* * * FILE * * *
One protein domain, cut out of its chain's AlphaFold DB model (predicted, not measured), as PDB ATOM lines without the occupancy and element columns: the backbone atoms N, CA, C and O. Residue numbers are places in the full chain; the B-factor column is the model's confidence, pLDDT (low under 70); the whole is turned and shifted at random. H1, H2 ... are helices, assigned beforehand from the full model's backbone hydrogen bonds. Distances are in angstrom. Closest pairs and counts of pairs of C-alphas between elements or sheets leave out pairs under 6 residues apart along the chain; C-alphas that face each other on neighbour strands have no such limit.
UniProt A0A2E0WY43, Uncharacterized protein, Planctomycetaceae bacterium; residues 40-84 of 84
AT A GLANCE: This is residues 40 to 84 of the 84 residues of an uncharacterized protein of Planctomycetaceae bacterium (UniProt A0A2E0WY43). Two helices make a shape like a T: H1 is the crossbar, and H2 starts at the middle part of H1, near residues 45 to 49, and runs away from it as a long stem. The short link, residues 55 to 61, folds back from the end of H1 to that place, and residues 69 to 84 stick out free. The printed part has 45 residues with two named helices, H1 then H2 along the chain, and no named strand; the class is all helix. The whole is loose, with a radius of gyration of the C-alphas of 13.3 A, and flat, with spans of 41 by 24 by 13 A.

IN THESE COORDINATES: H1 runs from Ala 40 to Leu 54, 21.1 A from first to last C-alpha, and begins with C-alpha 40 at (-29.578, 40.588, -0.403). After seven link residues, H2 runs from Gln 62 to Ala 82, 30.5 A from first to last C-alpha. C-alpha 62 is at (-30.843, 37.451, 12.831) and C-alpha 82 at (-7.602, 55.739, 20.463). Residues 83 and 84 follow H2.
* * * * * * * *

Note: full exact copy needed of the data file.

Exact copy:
One protein domain, cut out of its chain's AlphaFold DB model (predicted, not measured), as PDB ATOM lines without the occupancy and element columns: the backbone atoms N, CA, C and O. Residue numbers are places in the full chain; the B-factor column is the model's confidence, pLDDT (low under 70); the whole is turned and shifted at random. H1, H2 ... are helices, assigned beforehand from the full model's backbone hydrogen bonds. Distances are in angstrom. Closest pairs and counts of pairs of C-alphas between elements or sheets leave out pairs under 6 residues apart along the chain; C-alphas that face each other on neighbour strands have no such limit.
UniProt A0A2E0WY43, Uncharacterized protein, Planctomycetaceae bacterium; residues 40-84 of 84
AT A GLANCE: This is residues 40 to 84 of the 84 residues of an uncharacterized protein of Planctomycetaceae bacterium (UniProt A0A2E0WY43). Two helices make a shape like a T: H1 is the crossbar, and H2 starts at the middle part of H1, near residues 45 to 49, and runs away from it as a long stem. The short link, residues 55 to 61, folds back from the end of H1 to that place, and residues 69 to 84 stick out free. The printed part has 45 residues with two named helices, H1 then H2 along the chain, and no named strand; the class is all helix. The whole is loose, with a radius of gyration of the C-alphas of 13.3 A, and flat, with spans of 41 by 24 by 13 A.

IN THESE COORDINATES: H1 runs from Ala 40 to Leu 54, 21.1 A from first to last C-alpha, and begins with C-alpha 40 at (-29.578, 40.588, -0.403). After seven link residues, H2 runs from Gln 62 to Ala 82, 30.5 A from first to last C-alpha. C-alpha 62 is at (-30.843, 37.451, 12.831) and C-alpha 82 at (-7.602, 55.739, 20.463). Residues 83 and 84 follow H2.